Reilly uses the term gradation to describe a gradual change in value over a flat surface; side to side, top to bottom or diagonally, notably on the background. It is a minor effect of light and can help show the position of the light source, and how far the subject is from the background.
|The nearer the light source to the background, the greater the degree of gradation.|
Keep the degree of change modest, or the background will begin to look three-dimensional and detract from the form of the subject. Think of gradation as both a natural effect and a design element.
Progression: This term describes the degree of change in a form as it progresses out from the picture plane towards the viewer or recedes away from the viewer. The greater degree of change, the more attention it will receive, and the more it will appear to project toward the viewer. Conversely, the lesser degree of change the more the object will seem to recede. Hard edges help an object project, soft edges help it recede. High value contrast help it to project, minimal contrast helps it to recede. Reilly emphasizes that the changes in value should be made to the object, not the background.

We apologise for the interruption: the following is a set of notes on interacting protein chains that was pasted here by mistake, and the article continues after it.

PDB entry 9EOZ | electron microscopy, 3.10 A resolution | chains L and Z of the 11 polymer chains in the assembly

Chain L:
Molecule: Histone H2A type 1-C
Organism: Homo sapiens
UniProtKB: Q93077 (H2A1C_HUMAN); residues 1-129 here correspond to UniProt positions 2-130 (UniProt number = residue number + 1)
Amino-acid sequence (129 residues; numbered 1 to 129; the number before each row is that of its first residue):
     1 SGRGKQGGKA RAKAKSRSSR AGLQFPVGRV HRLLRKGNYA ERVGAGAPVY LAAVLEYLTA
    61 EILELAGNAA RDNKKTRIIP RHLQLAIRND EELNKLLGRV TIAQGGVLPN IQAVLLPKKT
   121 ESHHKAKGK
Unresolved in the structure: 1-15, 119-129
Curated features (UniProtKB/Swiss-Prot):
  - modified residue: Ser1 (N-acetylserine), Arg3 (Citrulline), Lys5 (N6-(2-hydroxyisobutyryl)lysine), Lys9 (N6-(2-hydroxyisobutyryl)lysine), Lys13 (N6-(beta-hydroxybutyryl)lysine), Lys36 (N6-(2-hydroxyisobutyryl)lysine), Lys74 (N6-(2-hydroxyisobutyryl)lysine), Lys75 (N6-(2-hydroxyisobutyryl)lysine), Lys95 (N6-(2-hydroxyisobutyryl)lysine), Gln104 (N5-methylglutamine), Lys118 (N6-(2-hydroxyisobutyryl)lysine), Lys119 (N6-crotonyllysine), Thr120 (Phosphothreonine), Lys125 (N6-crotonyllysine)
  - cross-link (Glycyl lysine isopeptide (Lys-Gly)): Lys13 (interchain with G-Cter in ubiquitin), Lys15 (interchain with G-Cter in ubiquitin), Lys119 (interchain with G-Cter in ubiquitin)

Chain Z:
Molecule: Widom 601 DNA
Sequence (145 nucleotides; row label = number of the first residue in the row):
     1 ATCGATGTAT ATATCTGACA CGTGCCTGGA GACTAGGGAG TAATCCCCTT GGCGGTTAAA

© John Ennis 2011
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